Well, Left Brain pretty well nailed the complexity of the vibration issues. Perhaps more comments are needed on the interfaces in structures. From a point of real world experience, there are some materials and designs that fail locally from vibration, and some that fail massively. Many times the latter failures will start at one point and then "unzip" the structure so quick that you can't believe it.
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Old 30-01-2015, 19:17   #51
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Re: Boats coming apart at the toerail...

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I have seen a few marinas where the boats are in motion almost constantly. They rock back and forth alarmingly in my view. Must place tremendous cycle stress loads on their rigging, keels and rudders. Just while sitting there, year after year.
There is very little force required to make a boat "rock back and forth", in its slip (think of the pendulum on a grandfathers clock).

Compare that to a boat, under a press of canvas, falling off waves and landing with a jarring crash on her beam ends, over and over.
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Old 30-01-2015, 19:25   #52
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Re: Boats coming apart at the toerail...

I don't know anything about fiberglass cycling and brittleness but I do know that my Cabo Rico is a 1987 and there are still Fiberglass boats from the 50's and 60's plying the ocean just fine. So, it makes "sniff-test" sense that I have at least 20 more years before this boat may start to show age related issues in the fiberglass.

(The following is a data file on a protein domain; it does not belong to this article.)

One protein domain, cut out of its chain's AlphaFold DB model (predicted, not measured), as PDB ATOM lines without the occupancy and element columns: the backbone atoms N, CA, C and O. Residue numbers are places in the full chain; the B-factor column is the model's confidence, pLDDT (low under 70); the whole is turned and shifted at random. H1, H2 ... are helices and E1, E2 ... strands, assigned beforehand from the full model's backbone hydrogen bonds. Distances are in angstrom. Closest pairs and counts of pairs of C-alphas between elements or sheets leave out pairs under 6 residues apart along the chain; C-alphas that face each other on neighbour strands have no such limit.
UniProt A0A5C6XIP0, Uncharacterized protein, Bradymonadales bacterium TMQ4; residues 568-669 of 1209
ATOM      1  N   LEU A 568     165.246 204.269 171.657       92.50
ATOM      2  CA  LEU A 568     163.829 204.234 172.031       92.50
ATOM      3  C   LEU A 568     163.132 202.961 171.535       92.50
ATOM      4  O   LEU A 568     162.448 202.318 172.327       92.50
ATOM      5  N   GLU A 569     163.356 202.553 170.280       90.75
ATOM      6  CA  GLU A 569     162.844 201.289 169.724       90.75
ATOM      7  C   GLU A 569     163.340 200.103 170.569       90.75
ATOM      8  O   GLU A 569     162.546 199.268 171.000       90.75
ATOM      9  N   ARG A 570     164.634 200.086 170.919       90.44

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Old 30-01-2015, 20:19   #53
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Re: Boats coming apart at the toerail...

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Yes, but if you read the comments from those who opine that the FRP boats are bound to deteriorate no matter what you do - just by the aging process - tell me how you prevent THAT from happening. At least I can put some red lead paint on the old wood. How does one get INTO the fibers themselves, buried deep in the laminates, to prevent the unpreventable?


Why, that's exactly what I do for a living, in a nutshell. Prolong the life of boats through proper maintenance. Keep your bottom dry and barrier coated (no immersion), your coatings in good shape (no UV damage), and ensure the boat is built strong enough to only be cycled through a very small fraction of it's breaking strength. Unpreventable? No, certainly not in your lifetime. You just need to properly maintain a well built boat and it will last and last.
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Old 30-01-2015, 20:36   #54
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Re: Boats coming apart at the toerail...